SBB funding in FY17 is unchanged from the funding level announced with the FY16 mid-year reductions. The base SBB rate for FY17 is $4,087 per pupil. Throughout the FY17 budget process, CPS warned of deep cuts to school funding, including a nearly 40% reduction to the SBB rate, if Springfield did not act to provide our students the equitable resources they deserve. Thankfully, the Illinois General Assembly took action on June 30, 2016, passing a package of legislation that increased revenue by more than $600 million, allowing CPS to keep SBB funding the same as FY16’s ending rate.

The second major change in FY17 is that diverse learner funding for special education teachers and paraprofessionals has been combined with SBB funding into a single allocation. Although diverse learner funding was determined separately – based on each school’s diverse learner spending in FY16 – schools were given a single allocation to use to meet the needs of all of their students. Combining the funding sources reinforced the guidance given to schools to build a unified instructional program that met the needs of all students, rather than have one program for general education students and a separate program for diverse learners. Schools were instructed to schedule their diverse learners first and then build up the general education program around it, rather than budgeting general education first and treating diverse learners as an afterthought.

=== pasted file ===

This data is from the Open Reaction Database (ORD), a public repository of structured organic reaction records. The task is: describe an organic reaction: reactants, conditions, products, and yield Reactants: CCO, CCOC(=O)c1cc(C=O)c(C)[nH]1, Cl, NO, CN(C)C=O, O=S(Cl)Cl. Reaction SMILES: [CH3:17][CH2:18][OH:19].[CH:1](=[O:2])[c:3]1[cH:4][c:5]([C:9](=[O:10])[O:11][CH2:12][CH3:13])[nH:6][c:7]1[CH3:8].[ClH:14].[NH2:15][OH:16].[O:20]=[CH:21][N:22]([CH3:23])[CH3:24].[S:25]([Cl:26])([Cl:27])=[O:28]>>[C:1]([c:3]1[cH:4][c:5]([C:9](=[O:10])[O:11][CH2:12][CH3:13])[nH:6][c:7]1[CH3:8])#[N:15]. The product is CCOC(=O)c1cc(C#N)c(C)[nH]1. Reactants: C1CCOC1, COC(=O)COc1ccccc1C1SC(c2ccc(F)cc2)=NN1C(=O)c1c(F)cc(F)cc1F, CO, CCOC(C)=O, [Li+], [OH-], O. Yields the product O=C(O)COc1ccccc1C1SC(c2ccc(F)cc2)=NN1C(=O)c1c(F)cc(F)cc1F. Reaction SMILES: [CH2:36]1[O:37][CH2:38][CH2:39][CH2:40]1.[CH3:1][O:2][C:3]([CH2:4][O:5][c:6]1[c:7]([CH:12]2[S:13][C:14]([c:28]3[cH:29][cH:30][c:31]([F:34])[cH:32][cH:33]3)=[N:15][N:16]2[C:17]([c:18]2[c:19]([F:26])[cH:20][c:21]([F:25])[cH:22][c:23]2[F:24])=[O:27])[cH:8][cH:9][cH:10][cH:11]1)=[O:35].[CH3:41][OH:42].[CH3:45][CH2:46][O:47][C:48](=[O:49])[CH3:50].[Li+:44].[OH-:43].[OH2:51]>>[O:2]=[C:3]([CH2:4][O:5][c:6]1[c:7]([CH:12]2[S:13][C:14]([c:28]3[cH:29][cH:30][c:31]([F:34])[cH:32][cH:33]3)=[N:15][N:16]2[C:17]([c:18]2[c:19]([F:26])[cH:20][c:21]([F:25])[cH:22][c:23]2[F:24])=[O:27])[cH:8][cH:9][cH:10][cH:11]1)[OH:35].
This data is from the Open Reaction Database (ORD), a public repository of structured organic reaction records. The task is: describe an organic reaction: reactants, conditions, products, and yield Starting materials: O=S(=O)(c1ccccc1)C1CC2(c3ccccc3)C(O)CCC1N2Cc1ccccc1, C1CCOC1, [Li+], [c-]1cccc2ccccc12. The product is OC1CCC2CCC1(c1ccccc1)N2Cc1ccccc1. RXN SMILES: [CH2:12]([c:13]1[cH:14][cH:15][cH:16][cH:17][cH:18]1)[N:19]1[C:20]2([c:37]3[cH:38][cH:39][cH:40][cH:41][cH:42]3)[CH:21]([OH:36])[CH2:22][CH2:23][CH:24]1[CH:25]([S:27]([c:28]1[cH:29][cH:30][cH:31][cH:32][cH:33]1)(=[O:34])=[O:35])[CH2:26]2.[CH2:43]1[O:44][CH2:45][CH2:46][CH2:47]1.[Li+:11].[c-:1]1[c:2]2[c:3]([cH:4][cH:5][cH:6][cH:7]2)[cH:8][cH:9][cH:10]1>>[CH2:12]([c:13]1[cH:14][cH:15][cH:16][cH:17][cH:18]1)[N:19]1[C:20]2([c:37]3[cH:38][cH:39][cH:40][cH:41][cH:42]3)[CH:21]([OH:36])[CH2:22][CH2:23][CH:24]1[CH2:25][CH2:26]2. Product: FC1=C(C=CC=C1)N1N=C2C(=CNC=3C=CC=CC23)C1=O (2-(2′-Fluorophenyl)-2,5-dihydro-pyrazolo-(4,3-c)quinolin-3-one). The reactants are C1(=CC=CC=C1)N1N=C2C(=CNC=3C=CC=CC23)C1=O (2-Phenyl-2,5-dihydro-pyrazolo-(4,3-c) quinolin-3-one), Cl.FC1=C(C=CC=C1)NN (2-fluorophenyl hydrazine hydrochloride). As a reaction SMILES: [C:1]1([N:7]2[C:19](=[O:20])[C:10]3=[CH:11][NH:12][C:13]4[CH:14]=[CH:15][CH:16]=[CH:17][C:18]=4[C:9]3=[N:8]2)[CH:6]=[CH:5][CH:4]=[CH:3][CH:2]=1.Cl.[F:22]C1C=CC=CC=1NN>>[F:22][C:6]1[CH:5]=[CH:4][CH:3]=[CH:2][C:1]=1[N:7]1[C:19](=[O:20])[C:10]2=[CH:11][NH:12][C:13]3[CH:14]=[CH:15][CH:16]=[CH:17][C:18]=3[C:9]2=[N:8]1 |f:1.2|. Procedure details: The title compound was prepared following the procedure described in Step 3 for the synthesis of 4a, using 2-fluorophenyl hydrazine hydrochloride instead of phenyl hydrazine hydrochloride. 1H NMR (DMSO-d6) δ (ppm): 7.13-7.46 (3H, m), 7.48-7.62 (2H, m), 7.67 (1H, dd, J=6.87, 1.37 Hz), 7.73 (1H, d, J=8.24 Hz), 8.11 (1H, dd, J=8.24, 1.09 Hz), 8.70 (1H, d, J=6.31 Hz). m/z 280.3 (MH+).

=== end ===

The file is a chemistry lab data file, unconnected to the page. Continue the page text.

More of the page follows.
Enrollment

CPS has had declining enrollment for many years. Over the 10 years between 2005 and 2015, CPS enrollment has declined by more than 21,000 students, or about 5 percent. This enrollment trend is consistent with a decline in the birth rate over the same period of time – not just in Chicago, but in Illinois and the country as a whole. CPS now attracts a higher percentage of Chicago’s children than it did 10 years ago, but the pool of children is smaller than it once was. (See Appendix A for more information about enrollment and demographics.)

In FY17, we are projecting a further net overall decline in enrollment of 5,262 students, or 1.3 percent, as shown in Table 1.

 

Table 1: FY16 Enrollment and FY17 Projected Enrollment by School Type


School Type

FY16 Actual (20th Day)

FY17 Projected

Pre-K